As fly anglers, most of us have the same general pre-outing routine. We park, rig up, throw on our waders and hit the water. However, there are a few things you should do after spending a day trying to out-smart fish and you just might find they make the next outing a lot better. From onWater’s Will Moore, here’s how he passes the time Après-Fishing.
Food and Drink
I almost always chow down right after fishing. Hours of hiking and wading can be exhausting and the human body needs fuel. In the midst of a thrilling and productive day, I often forget how hungry I become. Water and granola bars can do the job out in the sticks, but as soon as I hop back into the car I’m usually craving a full meal. Keeping sandwiches and snacks in a cooler is always a good idea, but if you’re still hungry, grab some burgers or beer somewhere near the water. It’s a great way to support local businesses and your body will thank you.
Anglers are athletes! Don’t be embarrassed – take a few minutes to work out the kinks before you sit in the car for hours. The last thing you want is for a leg cramp to strike in traffic. Trust me, it’s the worst. If you’ve had a particularly long day or took a tumble, ice and Advil are your new best friends. If your muscles are sore, grab some electrolytes and potassium. You may not want to take that banana on the boat, but it will help the shoulders after a day of rowing.
Boring, I know. But it is crucial to prolong your gear’s life, and future you will be very appreciative. The fact is if you don’t keep your gear as clean and dry as possible after you’re off the water, it will eventually let you down. Rusty hooks, dirty reels, and damaged leaders are no fun at all, and they will cost you fish sooner or later.
Waders and boots are crucial to maintain as well, especially if you want them to last more than a few years. Scrub them with soap and water, and watch your boot soles. Invasive species are known to cling to dirty wading boots, so pay a bit more attention to getting them clean. Felt soled boots are now illegal in many states due to this, so it may be time to consider switching to an alternative.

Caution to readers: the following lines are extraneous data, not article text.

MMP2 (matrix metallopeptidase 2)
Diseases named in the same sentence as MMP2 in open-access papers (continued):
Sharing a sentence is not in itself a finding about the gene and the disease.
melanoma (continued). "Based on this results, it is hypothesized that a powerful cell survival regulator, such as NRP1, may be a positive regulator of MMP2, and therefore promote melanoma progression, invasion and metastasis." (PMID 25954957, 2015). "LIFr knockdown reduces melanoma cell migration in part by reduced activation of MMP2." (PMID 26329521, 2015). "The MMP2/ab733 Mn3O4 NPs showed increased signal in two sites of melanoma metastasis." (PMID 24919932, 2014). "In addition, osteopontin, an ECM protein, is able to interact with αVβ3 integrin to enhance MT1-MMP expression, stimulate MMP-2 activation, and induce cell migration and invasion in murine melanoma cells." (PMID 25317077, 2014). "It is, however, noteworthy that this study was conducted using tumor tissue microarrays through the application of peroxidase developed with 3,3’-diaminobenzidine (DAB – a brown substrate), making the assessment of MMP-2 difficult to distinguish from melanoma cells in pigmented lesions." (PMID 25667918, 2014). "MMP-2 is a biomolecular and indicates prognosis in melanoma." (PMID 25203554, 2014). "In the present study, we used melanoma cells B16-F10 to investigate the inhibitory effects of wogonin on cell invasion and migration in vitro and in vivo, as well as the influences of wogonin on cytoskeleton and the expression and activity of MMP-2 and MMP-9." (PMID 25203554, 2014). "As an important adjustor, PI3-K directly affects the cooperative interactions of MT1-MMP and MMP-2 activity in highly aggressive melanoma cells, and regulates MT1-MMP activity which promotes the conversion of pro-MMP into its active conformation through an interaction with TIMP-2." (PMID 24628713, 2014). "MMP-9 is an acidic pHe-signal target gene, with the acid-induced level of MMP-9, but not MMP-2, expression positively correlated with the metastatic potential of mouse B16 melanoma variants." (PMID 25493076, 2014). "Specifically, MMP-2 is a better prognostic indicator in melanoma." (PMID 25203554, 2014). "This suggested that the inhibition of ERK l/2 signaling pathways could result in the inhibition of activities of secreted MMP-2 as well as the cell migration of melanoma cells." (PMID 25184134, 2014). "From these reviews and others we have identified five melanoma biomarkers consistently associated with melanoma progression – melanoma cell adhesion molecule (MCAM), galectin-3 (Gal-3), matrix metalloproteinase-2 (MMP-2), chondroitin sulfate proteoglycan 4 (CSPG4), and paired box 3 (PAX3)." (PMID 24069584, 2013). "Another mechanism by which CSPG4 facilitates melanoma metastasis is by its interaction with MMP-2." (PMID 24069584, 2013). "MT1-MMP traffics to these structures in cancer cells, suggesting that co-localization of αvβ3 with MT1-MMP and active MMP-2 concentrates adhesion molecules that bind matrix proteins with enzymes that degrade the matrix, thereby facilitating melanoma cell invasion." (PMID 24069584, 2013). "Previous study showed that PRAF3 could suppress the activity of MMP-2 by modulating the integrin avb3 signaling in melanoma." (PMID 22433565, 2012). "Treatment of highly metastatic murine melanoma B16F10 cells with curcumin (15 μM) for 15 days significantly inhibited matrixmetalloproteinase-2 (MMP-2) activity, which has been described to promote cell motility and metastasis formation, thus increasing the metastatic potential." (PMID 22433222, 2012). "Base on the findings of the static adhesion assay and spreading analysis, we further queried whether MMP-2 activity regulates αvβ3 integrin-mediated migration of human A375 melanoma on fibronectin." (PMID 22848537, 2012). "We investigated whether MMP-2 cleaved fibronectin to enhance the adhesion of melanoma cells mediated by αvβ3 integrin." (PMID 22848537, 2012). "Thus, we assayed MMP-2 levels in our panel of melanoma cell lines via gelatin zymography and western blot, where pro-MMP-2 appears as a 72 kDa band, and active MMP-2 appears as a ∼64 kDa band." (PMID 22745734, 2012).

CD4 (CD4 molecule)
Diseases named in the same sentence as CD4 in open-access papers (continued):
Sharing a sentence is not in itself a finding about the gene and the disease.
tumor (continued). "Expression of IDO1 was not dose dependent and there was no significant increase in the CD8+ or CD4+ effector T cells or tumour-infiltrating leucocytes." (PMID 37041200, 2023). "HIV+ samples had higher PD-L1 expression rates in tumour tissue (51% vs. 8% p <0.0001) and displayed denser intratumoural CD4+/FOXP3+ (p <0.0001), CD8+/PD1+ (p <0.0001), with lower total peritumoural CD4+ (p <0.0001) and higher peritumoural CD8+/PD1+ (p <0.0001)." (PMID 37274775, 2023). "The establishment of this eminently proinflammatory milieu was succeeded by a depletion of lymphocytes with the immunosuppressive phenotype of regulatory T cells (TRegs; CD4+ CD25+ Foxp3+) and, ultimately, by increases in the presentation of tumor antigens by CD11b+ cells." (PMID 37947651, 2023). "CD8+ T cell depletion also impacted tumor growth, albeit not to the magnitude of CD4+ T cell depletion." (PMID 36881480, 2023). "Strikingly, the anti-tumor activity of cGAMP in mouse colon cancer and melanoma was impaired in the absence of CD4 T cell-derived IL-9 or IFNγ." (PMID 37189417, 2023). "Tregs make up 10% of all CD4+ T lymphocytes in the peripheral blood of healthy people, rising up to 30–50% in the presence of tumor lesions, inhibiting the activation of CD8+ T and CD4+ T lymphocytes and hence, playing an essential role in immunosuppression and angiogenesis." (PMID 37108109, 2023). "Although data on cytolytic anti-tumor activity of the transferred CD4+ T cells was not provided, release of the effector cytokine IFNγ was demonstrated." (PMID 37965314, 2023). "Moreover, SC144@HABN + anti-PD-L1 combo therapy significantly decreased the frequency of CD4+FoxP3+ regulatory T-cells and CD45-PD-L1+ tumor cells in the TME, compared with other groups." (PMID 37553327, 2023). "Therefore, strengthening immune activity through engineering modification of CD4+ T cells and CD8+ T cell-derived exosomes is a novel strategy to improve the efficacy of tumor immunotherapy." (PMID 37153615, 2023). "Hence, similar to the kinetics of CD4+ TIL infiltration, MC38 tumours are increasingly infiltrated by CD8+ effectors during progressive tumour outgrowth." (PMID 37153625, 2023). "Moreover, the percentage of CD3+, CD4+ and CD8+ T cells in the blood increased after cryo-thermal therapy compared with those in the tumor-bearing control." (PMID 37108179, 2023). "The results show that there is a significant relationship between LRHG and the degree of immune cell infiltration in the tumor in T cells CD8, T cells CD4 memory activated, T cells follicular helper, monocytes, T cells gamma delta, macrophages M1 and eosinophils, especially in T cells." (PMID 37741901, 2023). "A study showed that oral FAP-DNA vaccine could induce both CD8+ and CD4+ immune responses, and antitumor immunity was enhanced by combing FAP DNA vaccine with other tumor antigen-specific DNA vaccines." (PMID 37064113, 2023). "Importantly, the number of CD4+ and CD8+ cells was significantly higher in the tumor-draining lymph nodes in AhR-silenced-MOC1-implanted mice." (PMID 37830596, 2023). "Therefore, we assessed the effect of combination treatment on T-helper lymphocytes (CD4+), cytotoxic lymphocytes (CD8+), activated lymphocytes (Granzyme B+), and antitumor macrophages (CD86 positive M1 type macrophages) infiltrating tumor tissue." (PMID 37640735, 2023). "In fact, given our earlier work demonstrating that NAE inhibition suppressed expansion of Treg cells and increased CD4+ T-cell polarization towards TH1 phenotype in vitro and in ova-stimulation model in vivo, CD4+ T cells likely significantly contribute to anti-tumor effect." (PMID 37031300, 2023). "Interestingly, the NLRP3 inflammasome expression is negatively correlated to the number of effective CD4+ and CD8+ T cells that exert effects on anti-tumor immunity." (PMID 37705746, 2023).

Visit a Fly Shop
Hitting up a fly shop is another great way to support the local economy and sink deeper into the fly fishing lifestyle. No one knows a particular river better than a fly shop owner who has built their business on its banks, and they love chatting with their patrons. Customers can also be a fly shop’s eyes and ears on a river. By sharing what you saw, you can help a shop write fishing reports and provide useful advice to other anglers who may stop by.
Take some notes in your phone or journal of what you saw and experienced while you were out. What techniques worked or failed? Did the weather cooperate? How many flies did you lose? Which species ended up in your net? Writing and reflecting will make you more a mindful angler and will (hopefully) prevent repeat mistakes. The practice of journaling is also valuable in and of itself. We have a unique perspective on the outdoors through fly fishing, and recording your thoughts can make the everyday outing seem extraordinary.
Too often we get caught up in the race of getting on the water, and onto fish as fast as possible. We work ourselves up, spend all our energy, and plop right in the car. The bad news is we’re missing out on becoming better anglers. So next time you get off the water, spend a little time on your body, your gear, and your mind. You’ll have a whole new appreciation for the next time out.
Learn an old school style of fishing and check out Will Moore’s latest blog on Fishing Wetflies.
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